Esophageal cancer - Stage II
This testimonial includes a description of this patient’s actual medical results. Those results may not be typical or expected for the particular disease type described in this testimonial. You should not expect to experience these results.
View CTCA treatment results for esophageal cancer
Looking back today, I can see that I’d been having symptoms for a while, though I didn’t pay any attention to them. Often when I ate, I would have trouble getting my food down after swallowing. But I found that drinking something warm would ease its passage, so I never had it checked out.
Then, on New Year’s Day, 2008, I went to use the bathroom and passed out on the floor. An ambulance took me to the hospital.
I hadn’t had a bowel movement while at the hospital, and when I got home and had one, with difficulty, the stool was black. My wife called a nurse, who told us to immediately go to the hospital. After a day and a half of tests, including the upper and lower gastrointestinal tracts, my wife and I went home for the weekend. When we returned on Monday for the test results, the doctor told me that I had esophageal cancer that had spread to one of my lymph nodes.
A ray of hope
Back home, in South Alabama, I talked to my brother, who happened to be a hospice chaplain. He gave me the number for the Cancer Treatment Centers of America® (CTCA) and said, “Charles, I’ve never used this number, but I’d like you to call.” I took his advice. Within two weeks, we were heading out to the Midwestern Regional Medical Center, in Zion, Illinois, for a second opinion.
CTCA® made us feel comfortable. At the airport, there was a limousine waiting to pick us up and take us to the motel, and then to the hospital. In fact, when we needed to go somewhere, transportation was provided by CTCA.
On that first visit, which lasted a little over a week, I met with my Care Team to discuss treatment. They were so caring and supportive. They offered me various options for treatment, and after making our decision, we returned home and packed our bags for a longer stay. We returned to the center for five weeks, and I received radiation treatments as well as oral chemotherapy, twice a day.
The people at CTCA were so warm, and made us feel so safe and at peace, it truly became our home. There is simply a wonderful atmosphere of togetherness there. During five weeks of radiation treatments at Midwestern, I also took took a chemotherapy drug, Xeloda—three pills in the morning and three at bedtime. After the radiation treatments were finished, I came home and continued to take the Xeloda pills for two more weeks, and waited for the radiation I had undergone to continue shrinking the tumor in my esophagus.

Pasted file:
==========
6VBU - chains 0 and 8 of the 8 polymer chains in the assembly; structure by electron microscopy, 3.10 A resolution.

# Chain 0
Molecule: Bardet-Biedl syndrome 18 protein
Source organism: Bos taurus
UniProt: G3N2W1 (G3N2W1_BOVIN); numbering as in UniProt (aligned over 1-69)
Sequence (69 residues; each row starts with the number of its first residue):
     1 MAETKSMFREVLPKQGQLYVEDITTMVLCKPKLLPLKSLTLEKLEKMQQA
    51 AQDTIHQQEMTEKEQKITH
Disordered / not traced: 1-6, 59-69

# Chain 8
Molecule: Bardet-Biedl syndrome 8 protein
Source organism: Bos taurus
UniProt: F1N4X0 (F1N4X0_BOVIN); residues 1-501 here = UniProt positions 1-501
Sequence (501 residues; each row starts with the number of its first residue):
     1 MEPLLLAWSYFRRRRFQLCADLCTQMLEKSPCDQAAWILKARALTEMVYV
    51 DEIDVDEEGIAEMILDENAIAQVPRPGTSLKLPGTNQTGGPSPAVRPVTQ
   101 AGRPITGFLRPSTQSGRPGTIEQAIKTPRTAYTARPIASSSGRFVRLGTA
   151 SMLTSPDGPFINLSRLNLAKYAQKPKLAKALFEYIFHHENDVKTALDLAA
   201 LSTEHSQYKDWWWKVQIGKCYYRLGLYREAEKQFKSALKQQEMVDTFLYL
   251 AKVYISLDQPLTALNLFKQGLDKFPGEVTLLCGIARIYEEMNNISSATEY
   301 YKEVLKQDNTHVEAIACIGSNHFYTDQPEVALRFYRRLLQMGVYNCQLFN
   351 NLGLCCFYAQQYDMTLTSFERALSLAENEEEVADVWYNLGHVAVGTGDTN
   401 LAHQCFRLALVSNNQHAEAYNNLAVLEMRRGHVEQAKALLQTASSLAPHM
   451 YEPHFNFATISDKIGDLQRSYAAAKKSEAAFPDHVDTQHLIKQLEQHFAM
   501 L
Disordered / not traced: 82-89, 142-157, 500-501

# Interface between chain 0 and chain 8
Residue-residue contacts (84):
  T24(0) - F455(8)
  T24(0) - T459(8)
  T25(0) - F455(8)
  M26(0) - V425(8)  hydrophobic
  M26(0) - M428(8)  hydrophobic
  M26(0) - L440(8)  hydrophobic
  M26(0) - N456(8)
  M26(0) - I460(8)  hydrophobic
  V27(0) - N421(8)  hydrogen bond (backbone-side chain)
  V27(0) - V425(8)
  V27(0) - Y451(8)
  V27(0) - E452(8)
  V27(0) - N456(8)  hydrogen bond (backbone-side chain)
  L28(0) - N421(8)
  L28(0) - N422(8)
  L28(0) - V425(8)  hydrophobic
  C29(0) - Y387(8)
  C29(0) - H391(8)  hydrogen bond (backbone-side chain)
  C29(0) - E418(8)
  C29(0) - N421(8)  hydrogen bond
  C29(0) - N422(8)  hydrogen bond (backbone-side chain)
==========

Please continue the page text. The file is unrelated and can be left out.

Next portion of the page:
I took vitamin supplements, and followed my Care Team’s suggestions for keeping my white blood cell count up, since the treatments left me very tired. After a few weeks at home, it was time to return to CTCA for surgery. We met with our surgeon, Dr. Staren, who told us about the operation I was about to have. He warned us that he might need to remove part, or all, of the esophagus.
As it turned out, the entire esophagus had to be removed, but I was in trusted hands. He brought part of my stomach upwards, and sewed the top of it to my throat, making a narrow passage for food to go through. In the beginning, as I was healing, food would get caught in that narrow passage, and I would go to CTCA to have my throat dilated numerous times. They kept telling me that one day, it would stay open for good. They were right.
Dr. Staren and Dr. Thompson, my oncologist, were simply wonderful. I have grown very fond of Dr. Thompson. She encouraged me, and told me I was going to make it through—and I have.
The light at the end of the tunnel
I’m doing excellent today. In 2011, I was diagnosed with heart trouble, and underwent four bypasses. Today, I have energy, and I can eat almost anything I want.
I believe that I am still here today because of my trust in God, my supportive family and friends, plus the care provided by CTCA and my wonderful surgeon. I believe God provided me strength and there is more for me to do. I am thankful for the healing and strength that is allowing me to continue living.
My wife, Bertha, was with me every step of the way, and when I returned from a test or a treatment, she was there with a smile, saying, “There, you’ve reached another milestone!” She kept a daily journal of the experience, along with a blog. When I look at that journal today, I get goose bumps, thinking of all I went through and how wonderful I feel now.
Around three years ago, Dr. Thompson transferred from Midwestern Regional Medical Center to Southeastern Regional Medical Center near Atlanta. I said, “Dr. Thompson that’s within a four-hour drive to my house. Can I transfer with you?” She advised me to make an official request, and CTCA confirmed it. Today, I go to the Atlanta area for my follow-ups, with the same oncologist who helped save my life.
CTCA is a wonderful place if you are dealing with cancer. They take care of your needs with an underlying concern and love. They give us hope, and show us the light at the end of the tunnel. It’s a place that cares about you as a person, meeting the needs you have, and you start to care about the people there, as much as they care about you. A benefit of my cancer journey is being able to be part of a Cancer Fighters Team for CTCA.
I’m thankful for each of my 69 years. I work part-time, and take care of our immense garden, where we grow our own food. My wife and I will soon celebrate our 50th wedding anniversary. With four children, three daughters and one son, and 14 grandchildren, I feel truly, truly blessed.